Live notes: morning of Newspaper Publishers Association Future Forum in Sydney
I am at the Newspaper Publishers Association Future Forum conference, where I am giving the closing keynote later today. I will endeavor to capture a few thoughts through the day.
The overall tone is of an industry that absolutely recognizes that it is in dramatic transition, and is by no means in denial of the scope of change that is required. This creates an appetite for learning and ideas, and hopefully a broader shift to what I think is a very real optimism from the presenters.
I have to say that I agree with almost everything that John Hartigan, CEO of News Limited, said in his opening presentation. The rhetoric was all about new platforms, the role of the iPad, the necessity of journalists becoming entrepreneurial, visual storytelling, and creating news in multiple formats relevant to different delivery platforms. John clearly is a believer; the issue is in making it happen.
Earl Wilkinson, CEO of INMA (International News Marketing Association) is a great speaker – hearing him gives me hope for the industry. He says that he doesn’t care about paper – news organizations need to put their attention where things are going rather than where they are. Journalism is at risk of having an audience like classical music – influential, discerning, and small. Rather than focus on audience numbers, the focus should be on building highly engaged, even addicted readers. News publishers are tending to treat their brands as wine in a bottle – they leave it on the side and expect it to appreciate in value.
Martim Avillez Figueredo of Portuguese publisher Impresa spoke about their youth newspaper “i”, which won 2009 Newspaper of the Year award less than a year after it’s launch. The design is beautiful, far more like a magazine, with plenty of space, and moving way beyond the traditional column-based layout. The newspaper has a standard daily format of five sections, going into depth into issues rather than providing news. The cover may look completely different from issue to issue, heavily based on images. Martim said that 22% of their readership did not read newspapers before. Very interestingly Impresa has launched Sabe.pt, a new Portuguese search engine which positions itself as providing only trustworthy results. The business model is based on providing sponsored content to search results – different from Google in that content is provided, and that it is presented in a highly visual format.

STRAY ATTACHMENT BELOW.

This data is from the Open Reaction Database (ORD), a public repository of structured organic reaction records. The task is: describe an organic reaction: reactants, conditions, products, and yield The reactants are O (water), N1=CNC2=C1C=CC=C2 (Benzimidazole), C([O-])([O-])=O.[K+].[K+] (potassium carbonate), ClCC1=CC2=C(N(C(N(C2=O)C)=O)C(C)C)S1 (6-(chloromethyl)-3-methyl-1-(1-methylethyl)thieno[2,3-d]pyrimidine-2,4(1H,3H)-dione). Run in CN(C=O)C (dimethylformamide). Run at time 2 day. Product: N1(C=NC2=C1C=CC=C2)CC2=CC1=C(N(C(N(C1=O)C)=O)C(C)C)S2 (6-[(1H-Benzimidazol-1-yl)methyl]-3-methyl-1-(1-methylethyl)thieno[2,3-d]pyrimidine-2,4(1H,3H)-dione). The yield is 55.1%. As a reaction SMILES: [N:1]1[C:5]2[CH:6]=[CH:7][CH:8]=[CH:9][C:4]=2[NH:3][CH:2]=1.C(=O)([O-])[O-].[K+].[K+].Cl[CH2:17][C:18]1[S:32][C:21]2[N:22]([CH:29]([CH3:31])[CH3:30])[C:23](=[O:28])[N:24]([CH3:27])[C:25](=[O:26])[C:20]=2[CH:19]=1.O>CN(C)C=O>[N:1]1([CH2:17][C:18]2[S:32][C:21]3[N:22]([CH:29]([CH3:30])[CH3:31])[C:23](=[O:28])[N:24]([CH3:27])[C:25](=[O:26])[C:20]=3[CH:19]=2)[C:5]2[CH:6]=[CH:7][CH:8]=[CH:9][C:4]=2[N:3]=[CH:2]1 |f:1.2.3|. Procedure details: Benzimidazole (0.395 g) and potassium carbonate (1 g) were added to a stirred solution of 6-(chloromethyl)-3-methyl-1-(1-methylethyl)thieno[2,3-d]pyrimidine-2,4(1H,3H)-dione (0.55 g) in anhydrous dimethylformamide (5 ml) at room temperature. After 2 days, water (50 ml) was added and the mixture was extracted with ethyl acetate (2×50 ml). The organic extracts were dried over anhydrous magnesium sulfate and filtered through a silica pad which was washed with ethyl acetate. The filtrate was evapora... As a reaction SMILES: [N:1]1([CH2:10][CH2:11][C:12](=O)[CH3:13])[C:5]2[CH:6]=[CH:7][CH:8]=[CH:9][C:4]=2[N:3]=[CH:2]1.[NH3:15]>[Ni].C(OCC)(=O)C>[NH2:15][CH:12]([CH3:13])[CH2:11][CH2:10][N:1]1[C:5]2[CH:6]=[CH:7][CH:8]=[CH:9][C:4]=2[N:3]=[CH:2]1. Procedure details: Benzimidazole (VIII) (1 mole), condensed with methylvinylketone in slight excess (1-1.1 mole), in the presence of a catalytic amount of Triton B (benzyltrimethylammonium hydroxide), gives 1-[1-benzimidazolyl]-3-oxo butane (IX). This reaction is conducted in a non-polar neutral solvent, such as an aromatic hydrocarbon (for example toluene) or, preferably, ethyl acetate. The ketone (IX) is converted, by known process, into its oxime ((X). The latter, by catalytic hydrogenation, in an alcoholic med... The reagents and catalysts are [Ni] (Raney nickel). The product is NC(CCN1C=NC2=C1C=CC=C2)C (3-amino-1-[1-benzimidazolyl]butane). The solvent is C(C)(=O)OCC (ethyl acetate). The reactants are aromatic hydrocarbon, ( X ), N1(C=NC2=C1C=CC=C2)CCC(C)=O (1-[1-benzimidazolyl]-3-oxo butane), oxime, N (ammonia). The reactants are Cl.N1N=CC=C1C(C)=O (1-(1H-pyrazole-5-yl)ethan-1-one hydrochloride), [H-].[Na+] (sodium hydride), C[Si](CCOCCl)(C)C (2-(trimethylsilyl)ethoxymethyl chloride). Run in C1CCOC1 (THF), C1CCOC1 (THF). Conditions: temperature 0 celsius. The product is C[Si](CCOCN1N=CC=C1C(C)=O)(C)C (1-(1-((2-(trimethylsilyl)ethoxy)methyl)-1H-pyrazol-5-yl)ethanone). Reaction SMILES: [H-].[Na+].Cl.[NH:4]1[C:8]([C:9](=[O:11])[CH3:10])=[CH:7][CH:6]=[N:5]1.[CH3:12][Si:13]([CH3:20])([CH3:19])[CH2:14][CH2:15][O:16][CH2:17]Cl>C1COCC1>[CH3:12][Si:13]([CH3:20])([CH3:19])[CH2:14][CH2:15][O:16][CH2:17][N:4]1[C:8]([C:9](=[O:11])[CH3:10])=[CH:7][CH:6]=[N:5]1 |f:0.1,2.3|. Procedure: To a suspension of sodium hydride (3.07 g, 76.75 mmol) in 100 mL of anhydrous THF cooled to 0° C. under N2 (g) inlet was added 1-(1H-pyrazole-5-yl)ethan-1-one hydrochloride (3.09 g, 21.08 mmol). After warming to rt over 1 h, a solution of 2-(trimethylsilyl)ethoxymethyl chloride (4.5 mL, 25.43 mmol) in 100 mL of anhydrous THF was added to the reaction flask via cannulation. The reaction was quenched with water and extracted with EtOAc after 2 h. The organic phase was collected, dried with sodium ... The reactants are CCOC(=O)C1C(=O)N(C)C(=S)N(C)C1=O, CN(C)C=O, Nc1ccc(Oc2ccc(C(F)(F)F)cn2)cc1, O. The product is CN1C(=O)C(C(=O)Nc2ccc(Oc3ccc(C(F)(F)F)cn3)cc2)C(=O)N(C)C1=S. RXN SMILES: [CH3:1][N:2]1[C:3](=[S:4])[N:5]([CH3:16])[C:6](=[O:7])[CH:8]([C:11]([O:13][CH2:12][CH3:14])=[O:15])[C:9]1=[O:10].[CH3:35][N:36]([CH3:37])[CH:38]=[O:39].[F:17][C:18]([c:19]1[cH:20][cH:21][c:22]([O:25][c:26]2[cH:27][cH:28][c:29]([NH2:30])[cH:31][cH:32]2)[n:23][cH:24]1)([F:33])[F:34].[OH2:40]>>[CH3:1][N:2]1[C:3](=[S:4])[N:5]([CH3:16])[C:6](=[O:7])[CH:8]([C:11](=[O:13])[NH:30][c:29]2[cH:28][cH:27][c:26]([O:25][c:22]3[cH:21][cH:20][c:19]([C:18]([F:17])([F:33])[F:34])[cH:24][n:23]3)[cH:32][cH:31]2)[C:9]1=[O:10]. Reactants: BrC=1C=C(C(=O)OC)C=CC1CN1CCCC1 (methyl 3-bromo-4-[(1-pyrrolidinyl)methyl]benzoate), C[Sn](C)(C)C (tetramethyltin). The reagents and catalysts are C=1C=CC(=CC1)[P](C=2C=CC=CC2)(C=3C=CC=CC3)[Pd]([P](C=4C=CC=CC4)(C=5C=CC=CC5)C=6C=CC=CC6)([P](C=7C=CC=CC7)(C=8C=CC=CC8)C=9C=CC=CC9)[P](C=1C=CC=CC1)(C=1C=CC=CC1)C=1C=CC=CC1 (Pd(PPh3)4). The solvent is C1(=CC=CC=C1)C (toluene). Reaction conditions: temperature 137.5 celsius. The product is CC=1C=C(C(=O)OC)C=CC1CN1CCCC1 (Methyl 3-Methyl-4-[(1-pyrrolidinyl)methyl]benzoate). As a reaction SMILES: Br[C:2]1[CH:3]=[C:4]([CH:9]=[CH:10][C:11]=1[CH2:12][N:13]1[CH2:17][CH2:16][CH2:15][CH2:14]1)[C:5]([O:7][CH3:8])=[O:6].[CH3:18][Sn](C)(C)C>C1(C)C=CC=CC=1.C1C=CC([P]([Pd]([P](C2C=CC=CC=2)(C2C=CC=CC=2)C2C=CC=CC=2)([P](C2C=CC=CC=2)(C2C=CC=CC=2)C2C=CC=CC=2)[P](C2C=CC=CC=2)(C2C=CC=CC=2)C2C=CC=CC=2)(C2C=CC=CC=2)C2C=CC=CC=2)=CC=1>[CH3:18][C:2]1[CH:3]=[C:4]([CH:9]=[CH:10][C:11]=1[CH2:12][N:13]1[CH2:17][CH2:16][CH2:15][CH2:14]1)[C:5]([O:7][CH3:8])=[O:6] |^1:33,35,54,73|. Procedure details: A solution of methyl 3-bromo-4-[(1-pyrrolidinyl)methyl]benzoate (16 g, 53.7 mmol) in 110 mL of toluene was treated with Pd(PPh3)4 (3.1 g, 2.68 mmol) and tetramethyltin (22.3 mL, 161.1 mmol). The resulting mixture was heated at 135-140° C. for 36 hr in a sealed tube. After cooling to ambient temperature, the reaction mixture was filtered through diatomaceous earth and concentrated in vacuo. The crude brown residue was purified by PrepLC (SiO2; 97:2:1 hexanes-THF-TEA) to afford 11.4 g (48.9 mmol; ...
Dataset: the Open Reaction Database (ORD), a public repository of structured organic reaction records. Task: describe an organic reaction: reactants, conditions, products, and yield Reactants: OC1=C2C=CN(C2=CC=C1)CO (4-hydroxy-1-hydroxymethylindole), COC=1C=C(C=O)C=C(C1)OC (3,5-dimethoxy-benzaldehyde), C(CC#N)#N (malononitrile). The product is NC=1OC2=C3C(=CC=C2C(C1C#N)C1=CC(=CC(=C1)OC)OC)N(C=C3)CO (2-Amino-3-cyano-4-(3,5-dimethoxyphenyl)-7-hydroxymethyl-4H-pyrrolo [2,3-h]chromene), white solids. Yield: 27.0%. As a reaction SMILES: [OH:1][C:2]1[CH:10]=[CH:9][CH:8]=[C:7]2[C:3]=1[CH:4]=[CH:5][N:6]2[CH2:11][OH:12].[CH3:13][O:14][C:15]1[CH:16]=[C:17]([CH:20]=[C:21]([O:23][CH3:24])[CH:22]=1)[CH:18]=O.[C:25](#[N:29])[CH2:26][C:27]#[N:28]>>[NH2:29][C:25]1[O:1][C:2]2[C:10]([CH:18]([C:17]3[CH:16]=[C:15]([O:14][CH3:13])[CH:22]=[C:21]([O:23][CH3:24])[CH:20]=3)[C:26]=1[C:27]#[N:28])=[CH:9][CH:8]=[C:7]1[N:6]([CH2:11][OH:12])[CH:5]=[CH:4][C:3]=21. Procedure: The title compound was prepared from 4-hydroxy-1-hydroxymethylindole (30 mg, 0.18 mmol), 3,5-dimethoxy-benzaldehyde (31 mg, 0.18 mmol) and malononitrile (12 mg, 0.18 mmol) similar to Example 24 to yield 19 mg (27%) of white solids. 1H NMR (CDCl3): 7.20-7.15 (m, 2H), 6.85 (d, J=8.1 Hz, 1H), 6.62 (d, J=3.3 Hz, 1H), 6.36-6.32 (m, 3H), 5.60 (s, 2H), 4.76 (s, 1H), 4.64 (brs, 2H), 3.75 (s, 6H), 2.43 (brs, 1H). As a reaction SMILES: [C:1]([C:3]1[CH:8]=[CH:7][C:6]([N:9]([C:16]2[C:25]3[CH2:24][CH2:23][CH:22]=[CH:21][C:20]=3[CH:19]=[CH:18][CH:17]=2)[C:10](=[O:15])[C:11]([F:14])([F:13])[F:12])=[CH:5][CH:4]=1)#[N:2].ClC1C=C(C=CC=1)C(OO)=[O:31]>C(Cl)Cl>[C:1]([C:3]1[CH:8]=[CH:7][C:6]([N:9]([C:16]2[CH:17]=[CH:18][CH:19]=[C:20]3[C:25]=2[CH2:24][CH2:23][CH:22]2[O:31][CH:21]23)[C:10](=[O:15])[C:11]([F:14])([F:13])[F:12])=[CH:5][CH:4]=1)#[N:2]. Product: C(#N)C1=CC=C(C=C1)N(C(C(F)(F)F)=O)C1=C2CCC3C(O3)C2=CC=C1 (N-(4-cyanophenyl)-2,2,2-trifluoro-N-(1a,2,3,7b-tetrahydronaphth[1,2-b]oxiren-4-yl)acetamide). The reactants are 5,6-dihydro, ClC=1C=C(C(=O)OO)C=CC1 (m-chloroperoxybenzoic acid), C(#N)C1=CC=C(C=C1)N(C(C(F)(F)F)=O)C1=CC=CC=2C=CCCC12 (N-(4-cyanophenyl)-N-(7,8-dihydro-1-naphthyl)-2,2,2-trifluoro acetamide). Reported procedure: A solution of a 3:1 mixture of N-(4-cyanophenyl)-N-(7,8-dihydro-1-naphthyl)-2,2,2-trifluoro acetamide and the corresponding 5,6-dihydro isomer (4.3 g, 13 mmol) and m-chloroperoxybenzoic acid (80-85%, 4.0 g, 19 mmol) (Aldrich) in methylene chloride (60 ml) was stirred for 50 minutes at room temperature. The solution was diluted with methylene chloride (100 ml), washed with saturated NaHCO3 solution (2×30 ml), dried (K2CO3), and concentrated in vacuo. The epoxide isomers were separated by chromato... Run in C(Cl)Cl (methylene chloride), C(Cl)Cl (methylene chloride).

Sandy MacLeod of Toronto Star talked about their current strategies, including some of their interesting new revenue sources. They have run an Africa trip, baseball fantasy camps, and similar events, and generate revenue from their email lists. A key focus is revenue diversification, including geographically, but also into verticals such as person finances.
Dissica Calderaro of A Critica in Brazil spoke of the many interesting format experiments that the Manaus-based newspaper is doing.
Kim Williams of Foxtel also seems to get it, not just because he accuses many old people (of which he counts himself) as not getting it. He got well into the topic of Twitter. pointing out that many of Oscar Wilde’s gems were under 140 characters, and he would likely have had an awesome Twitter following, as Stephen Fry has today. He considered how past events in Australian politics may have turned out differently if there had been Twitter, and wondered if George Orwell had been able to blog in the 1930s whether that could have helped to curtail the rise of fascism. He called for greater transparency in government, bringing visibility even deeper into the process, and recognizing that consumers and voters are in charge today. Personalization is what people want, and what they will get. Foxtel sells the Foxtel IQ PVR, which will shortly access Internet-based services. Many politicians and businesspeople live in the analogue era, while voters and consumers live in the digital era.